Mufti Shabbir Sahib – A Scholar for the Ages

Mufti Shabbir Sahib – A Scholar for the Ages

Muftī Shabbir Ṣāḥib – A Scholar for the Ages

By Mawlana Ebrahim Noor, Coventry

I begin in the name of Allāh, the most Generous, most Merciful and sending Peace and Salutations on our beloved Messenger, Muḥammad

During each generation, Allāh chooses his special slaves to safeguard and protect the true message of Islām.  Some of them will be bestowed with the ability to be walking, living examples of His religion.  Others will be blessed with the ability of being a means of guidance for others.  There will also be the Ḥuffāẓ Kirām who have been chosen to protect the word of Allāh and the ʿUlamā’ Kirām who will learn about Islām and spend their lives teaching others about the beautiful religion.

Among the ʿUlamā’, Allāh will further select a few special souls who rise amongst the Scholars and be shining beacons for not only the masses, but other Scholars as well.  They will be blessed with special understanding of the Dīn as well as wisdom and forethought, enabling them to answer the difficult queries posed to them by both the public and students.  Their 24-hour daily life is spent delving into the depths of knowledge yet being forever at the service of the Ummah whenever they are called for.  One such person is my dear teacher, Muftī Shabbir Ṣāḥib Dāmat Barakātuhu.

I was recently asked by Muftī Shabbir Ṣāḥib’s younger son, Muftī Yusuf to write a few paragraphs about my interactions with Muftī Ṣāḥib, to be included with his biography which will be published soon.  I felt very humbled and honoured at this request.  There are many other Scholars who have spent more time with Muftī Ṣāḥib, in his company as well as being his students for a longer period, and they would be more fitting and deserving to write a few words.  But I thought, by writing about him, I will first benefit myself and remember the many times where he has imparted special advice to myself and others in front of me.  These anecdotes, I hope will allow others who are less acquainted with Muftī Ṣāḥib, understand and appreciate what type of Scholar he is and for those who are familiar with him, to recollect some of the many occasions where they will also have benefitted from him.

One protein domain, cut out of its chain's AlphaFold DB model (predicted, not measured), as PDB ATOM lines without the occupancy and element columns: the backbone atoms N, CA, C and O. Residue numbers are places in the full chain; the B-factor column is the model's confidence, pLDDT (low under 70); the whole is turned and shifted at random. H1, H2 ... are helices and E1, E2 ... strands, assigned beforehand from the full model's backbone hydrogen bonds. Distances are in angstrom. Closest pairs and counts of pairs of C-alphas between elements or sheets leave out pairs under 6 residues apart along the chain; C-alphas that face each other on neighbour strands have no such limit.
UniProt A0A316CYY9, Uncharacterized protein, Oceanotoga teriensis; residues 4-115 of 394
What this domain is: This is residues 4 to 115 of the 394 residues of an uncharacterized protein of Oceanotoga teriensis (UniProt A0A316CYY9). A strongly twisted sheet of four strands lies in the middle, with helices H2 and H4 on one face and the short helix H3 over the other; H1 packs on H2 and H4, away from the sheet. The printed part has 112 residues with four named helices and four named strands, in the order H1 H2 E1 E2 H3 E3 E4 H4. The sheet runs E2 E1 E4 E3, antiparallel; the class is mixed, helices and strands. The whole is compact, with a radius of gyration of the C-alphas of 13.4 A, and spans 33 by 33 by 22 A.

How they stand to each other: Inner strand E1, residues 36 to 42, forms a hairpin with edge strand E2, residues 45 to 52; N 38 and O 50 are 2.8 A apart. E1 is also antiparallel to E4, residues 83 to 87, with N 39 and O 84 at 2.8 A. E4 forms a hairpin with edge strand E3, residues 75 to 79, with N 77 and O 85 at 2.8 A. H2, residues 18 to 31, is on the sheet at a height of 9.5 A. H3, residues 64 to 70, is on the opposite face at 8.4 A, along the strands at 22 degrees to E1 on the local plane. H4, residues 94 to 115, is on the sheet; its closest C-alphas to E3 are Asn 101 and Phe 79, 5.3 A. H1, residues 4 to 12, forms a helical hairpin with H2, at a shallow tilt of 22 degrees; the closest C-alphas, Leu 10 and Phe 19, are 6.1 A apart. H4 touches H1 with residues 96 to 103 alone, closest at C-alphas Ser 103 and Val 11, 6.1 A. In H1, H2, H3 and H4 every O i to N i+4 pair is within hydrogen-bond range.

My first interaction with Muftī Ṣāḥib was when he attended a program in Coventry around the mid 2000’s, while I was studying the ʿĀlimiyyah course at the Islamic Academy of Coventry.  I was fortunate enough to enrol for my final year at Darul Uloom Bury in 2013 where I studied under Mufti Ṣāḥib.  During my time as a student and since leaving Darul Uloom, I have witnessed many qualities of my dear teacher.  I will structure this short piece under a few headings which reflect some of the many positive traits he has been blessed with.

Love for imparting knowledge

Muftī Ṣāḥibs greatest passion is teaching and learning.  The stories of Muftī Ṣāḥib’s classes in Darul Uloom Bury are legendary.  Always on time, never late.  I remember when I first sat in the Bukhārī Class.  The speed at which he taught, the number of references given, I soon gave up writing notes in Urdu and reverted to English as I could not keep up.  If any teacher was late in arriving for his next class, Muftī Ṣāḥib would be lying in wait, ready to utilize the spare time.  I would often see him walk past the door and have a look to see if anyone was teaching, if they were not, we would soon be picking up from where we had left off in his previous class.

While sitting in the chair at the end of the Darul Uloom Hallway near the windows, he would be busy with his books, updating his notes constantly.  I remember he had his Ḥadīth books rebound, so an extra page would be inserted in between the pages of Ḥadīth, allowing him more space to write his notes.  The size of the writing was also very small, allowing more to be written in the spare pages.  Whenever we would come across a Ḥadīth, found in another compilation, the page reference as well and the line number would be given.  The whole book, or portion of the book would be taught thoroughly and rigorously.  During the latter part of the year, Muftī Ṣāḥib also started to teach us in the evenings, ensuring there were no shortcomings in any part of the book.  By the end of the year, the books were completed within time and the sheer number of notes from his classes would be in volumes themselves.

Love and Support for Students

Muftī Ṣāḥib has a special quality where every person he interacts with, thinks they have a special place in his heart. I joined Darul Uloom Bury at the age of 40 when I enrolled for the final year.  I am sure Muftī Ṣāḥib would have been surprised at someone my age joining a class full of students mostly in their late teens and early twenties.  He could also probably sense my loneliness and feeling of being like a ‘fish out of water’, so he went out of his way to make me feel welcome and ensured I gained the most out of my time in his class.

Muftī Shabbir Ṣāḥib has had thousands of students and for anyone to be able to recollect even the names of all the students in one large class, would be a feat.  He would lovingly give names to certain students by which they could be easily remembered.  Many times, this would be related to the city or country they come from, so in our class we had Gloucester, Nuneaton, Panama, Barbados etc. to name but a few.  Others would be lovingly given names according to their personalities, appearance or in my case, according to my age.  Every older person was called ‘Chacha’ which means uncle, and to this day Alḥamdulillāh the name has stuck with me. Even my class mates call me by this name and many others as well.  I am sure that my entry on Muftī Ṣāḥib’s special phone is also under the name ‘Chacha’!